Norway will provide up to $1 billion to Indonesia to help reduce deforestation and forest degradation, reports The Jakarta Post.
Agus Purnomo, head of the secretariat of Indonesia’s National Climate Change Council, told the newspaper that the deal will be signed on May 27 and funds may start flowing as early as this year.
The agreement comes two years after Norway pledged $1 billion to Brazil for reducing Amazon deforestation. Norway has also committed funds to Guyana, Tanzania, and six Congo Basin countries under its International Climate and Forest Initiative, which allocates 3 billion krone per year to forest conservation, mostly in the tropics.
Indonesian President Susilo Bambang Yudhoyono last year said the country would cut emissions 26 percent from projected levels by 2020, and up to 41 percent if industrialized countries contribute funds. More than 80 percent of Indonesia’s emissions result from deforestation and degradation of carbon-rich ecosystems like peatlands, acccording to data from the World Resources Institute.
Norway’s contribution will go towards the additional 15 percent figure, according to Purnomo.
“We will not cheat the public, the pledge from Norway will not be used to meet Indonesia’s target to cut 26 percent of emissions,” Purnomo told the The Jakarta Post.
“We are still in the first phase of discussions. We have not determined the projects [of the 70 programs] that will be funded by the Norway government,” he said, referring to the 70 programs developed by the Indonesian government that could reduce up to 2 billion tons of emissions.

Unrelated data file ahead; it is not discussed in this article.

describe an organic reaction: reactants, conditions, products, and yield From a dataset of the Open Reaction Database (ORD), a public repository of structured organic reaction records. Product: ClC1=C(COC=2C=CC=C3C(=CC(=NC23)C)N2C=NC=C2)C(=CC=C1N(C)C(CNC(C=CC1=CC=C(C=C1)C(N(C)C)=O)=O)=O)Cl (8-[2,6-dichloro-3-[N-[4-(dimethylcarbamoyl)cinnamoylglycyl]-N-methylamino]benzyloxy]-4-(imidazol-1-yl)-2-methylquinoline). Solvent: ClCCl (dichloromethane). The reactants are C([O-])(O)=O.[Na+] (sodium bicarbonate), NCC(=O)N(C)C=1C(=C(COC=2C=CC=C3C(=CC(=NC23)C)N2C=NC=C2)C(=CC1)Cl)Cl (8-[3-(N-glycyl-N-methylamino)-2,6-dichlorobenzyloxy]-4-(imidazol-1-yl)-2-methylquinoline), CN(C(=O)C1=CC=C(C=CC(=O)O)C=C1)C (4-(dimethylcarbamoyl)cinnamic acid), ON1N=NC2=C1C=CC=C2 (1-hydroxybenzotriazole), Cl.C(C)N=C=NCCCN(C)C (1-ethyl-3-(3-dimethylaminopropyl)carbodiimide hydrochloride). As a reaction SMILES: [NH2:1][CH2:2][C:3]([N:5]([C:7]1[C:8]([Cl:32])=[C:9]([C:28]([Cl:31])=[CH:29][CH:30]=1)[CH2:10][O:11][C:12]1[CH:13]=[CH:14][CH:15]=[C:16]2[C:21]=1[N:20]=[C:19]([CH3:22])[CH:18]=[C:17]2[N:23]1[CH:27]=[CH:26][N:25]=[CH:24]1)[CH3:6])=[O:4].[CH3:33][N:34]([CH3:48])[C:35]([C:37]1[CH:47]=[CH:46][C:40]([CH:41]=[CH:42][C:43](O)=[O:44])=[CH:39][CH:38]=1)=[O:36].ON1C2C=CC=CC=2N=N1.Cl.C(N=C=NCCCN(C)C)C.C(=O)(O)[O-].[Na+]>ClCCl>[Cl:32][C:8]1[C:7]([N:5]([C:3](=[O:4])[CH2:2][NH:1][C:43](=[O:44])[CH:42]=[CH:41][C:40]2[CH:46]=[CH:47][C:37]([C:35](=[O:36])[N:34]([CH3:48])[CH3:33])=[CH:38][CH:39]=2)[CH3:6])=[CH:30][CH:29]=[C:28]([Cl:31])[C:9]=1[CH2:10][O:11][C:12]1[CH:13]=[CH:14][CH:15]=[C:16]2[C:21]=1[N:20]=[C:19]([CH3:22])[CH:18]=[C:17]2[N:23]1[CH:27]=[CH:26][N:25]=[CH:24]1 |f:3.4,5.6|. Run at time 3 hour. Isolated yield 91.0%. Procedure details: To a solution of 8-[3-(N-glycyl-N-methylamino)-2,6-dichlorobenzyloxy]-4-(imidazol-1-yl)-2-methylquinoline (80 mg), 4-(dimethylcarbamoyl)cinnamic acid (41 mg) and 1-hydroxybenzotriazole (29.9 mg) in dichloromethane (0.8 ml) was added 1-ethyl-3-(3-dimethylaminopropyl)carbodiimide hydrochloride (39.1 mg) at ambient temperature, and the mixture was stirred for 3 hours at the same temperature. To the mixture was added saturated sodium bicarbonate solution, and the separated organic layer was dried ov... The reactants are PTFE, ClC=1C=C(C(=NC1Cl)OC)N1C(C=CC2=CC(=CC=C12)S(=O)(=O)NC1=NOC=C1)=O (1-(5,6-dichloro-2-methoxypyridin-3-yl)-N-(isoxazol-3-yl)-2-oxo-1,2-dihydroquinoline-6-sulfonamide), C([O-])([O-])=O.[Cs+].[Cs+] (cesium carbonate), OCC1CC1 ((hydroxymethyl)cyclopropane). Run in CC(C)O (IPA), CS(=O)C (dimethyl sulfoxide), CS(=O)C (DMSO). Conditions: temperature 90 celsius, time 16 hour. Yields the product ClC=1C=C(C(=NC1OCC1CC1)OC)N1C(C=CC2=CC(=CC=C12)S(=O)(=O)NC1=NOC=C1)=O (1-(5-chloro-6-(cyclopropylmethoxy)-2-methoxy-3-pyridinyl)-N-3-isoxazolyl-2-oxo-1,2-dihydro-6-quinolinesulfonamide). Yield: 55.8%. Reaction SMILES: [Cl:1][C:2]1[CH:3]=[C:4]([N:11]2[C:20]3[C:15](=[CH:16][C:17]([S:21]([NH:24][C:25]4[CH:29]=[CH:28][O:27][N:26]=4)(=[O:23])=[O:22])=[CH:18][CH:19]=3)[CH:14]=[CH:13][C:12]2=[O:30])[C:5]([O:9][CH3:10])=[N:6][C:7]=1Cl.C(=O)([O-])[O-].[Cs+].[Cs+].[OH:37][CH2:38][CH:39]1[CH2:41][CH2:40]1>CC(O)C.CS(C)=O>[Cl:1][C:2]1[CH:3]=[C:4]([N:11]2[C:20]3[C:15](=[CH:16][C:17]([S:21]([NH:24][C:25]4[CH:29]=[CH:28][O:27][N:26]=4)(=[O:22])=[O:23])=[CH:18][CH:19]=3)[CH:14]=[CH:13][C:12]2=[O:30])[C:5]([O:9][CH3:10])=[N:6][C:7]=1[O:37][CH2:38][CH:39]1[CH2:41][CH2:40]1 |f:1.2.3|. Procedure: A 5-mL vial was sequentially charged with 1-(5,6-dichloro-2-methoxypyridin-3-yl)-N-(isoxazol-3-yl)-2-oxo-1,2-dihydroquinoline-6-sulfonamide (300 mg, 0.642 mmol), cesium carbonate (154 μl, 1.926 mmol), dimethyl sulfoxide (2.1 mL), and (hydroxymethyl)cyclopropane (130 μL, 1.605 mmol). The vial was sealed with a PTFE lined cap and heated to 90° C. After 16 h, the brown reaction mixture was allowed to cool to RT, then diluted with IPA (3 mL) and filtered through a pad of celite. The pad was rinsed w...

(11/09/2009) Norway will provide up to $250 million to Guyana as part of the South American country’s effort to avoid emissions from deforestation.
(03/19/2009) While citizens in western countries have long paid lip service to saving rainforests, Norway has quietly emerged as the largest and most important international force in tropical forest conservation. The small Scandinavian country has committed 3 billion krone ($440 million) a year to the effort, a figure vastly greater than the $100M pledged — but never fully contributed — by the United States under the Tropical Forest Conservation Act (TFCA). Norway now hopes it can help push to include forest conservation in the successor to the Kyoto Protocol by providing funding and fostering cooperation among international actors like the UN and World Bank, as well as developing countries, to fund the creation of an international architecture which makes it possible to incorporate deforestation and degradation into a post-2012 climate regime.